As each artists has their own style, own requirements (eg might only require one room as oppose to three, or have work that is adult content requiring temporary space), how do you go about planning? It sounds like a scheme of work nightmare. (I also asked if there was ever a deep breathe of relief after a particular exhibition was completed).

    We never stop.  When one exhibition has ended, we’re already working on another one (or three). It’s a never-ending process.

    I often visit the Ikon and I have never seen the same exhibition twice and the exhibitions I do see are always fresh (and sometimes funky). The turn over is very impressive but I have found some artist to be quite young.  If there is a 3-year timeframe, how are you finding these young artists?

    Some we find while they are still in college.  We have a team of curators that scouts talent.

    What exhibition are you most proud of?

    The exhibition we did on the original founders ( AngusSkene, David Prentice, SylvaniMerilion, Jesse Bruton and Robert Groves).  To be able to have an exhibition which was a celebration of their achievement in the foundation of the Ikon Gallery and to get back into the fold that shouldered the 1960…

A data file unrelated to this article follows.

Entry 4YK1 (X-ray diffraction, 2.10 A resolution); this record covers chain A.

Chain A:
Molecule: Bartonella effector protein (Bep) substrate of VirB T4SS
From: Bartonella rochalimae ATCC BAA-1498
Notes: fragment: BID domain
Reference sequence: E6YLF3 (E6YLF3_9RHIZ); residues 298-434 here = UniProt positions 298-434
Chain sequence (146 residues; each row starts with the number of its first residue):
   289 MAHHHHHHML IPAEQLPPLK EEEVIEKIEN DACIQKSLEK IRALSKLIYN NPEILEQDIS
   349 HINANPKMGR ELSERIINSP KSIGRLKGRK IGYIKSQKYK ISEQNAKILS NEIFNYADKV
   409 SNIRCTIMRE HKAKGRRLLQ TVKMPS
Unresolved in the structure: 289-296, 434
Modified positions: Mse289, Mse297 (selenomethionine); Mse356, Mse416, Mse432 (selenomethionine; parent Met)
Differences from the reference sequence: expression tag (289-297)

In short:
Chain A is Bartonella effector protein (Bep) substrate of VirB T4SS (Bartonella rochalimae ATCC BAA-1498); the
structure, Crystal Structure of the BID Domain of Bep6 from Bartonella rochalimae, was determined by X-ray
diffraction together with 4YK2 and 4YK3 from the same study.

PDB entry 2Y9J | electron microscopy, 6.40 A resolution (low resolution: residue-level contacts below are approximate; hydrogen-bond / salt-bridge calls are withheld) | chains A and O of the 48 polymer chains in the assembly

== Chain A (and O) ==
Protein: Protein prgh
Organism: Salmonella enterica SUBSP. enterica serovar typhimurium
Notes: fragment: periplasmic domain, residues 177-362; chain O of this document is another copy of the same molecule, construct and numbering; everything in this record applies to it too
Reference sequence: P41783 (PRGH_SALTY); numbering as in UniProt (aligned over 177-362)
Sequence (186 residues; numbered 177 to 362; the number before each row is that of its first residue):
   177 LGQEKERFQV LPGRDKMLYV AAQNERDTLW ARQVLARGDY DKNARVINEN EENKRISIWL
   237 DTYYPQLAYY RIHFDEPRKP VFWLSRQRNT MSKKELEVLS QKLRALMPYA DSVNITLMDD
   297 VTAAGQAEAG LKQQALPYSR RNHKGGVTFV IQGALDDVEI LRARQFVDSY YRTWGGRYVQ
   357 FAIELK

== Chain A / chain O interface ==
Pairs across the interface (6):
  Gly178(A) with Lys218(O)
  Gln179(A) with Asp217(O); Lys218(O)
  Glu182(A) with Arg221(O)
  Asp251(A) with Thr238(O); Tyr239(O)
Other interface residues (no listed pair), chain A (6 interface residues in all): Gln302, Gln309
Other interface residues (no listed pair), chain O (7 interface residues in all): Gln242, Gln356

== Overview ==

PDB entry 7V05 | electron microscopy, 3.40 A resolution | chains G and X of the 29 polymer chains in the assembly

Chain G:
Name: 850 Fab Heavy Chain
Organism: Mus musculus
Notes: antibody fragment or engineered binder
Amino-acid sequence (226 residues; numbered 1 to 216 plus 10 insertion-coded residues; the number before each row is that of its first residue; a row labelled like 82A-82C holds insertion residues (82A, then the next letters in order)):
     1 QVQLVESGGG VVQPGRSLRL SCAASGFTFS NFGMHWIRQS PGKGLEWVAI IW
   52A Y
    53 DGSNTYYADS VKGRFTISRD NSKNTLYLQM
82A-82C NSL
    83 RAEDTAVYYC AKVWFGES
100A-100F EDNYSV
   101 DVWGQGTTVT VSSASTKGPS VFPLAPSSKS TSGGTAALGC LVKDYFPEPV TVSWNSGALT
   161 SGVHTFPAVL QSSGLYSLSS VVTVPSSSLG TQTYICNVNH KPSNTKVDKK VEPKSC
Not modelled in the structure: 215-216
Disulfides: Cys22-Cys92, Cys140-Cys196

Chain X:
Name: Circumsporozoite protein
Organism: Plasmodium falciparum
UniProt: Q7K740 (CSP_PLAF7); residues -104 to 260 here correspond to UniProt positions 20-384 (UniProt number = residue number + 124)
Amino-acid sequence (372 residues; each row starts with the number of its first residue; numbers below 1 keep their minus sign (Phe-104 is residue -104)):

What exhibition or artist would you love to have on display and haven’t (yet).

    Monet (there was no hesitation in his response).

    Besides the Founding member exhibition, what other exhibition are you proud of?

    Probably our current exhibition by Atsuko Tanaka, The Art of Connecting.  It has been on again/off again over the last six years due to funding and collaboration issues.

    Speaking of Collaboration, I usually ask if any collaboration have been done.

    We collaborate with everyone.  [With such a high turn over of exhibitions I suppose collaboration are a necessity rather than a option .]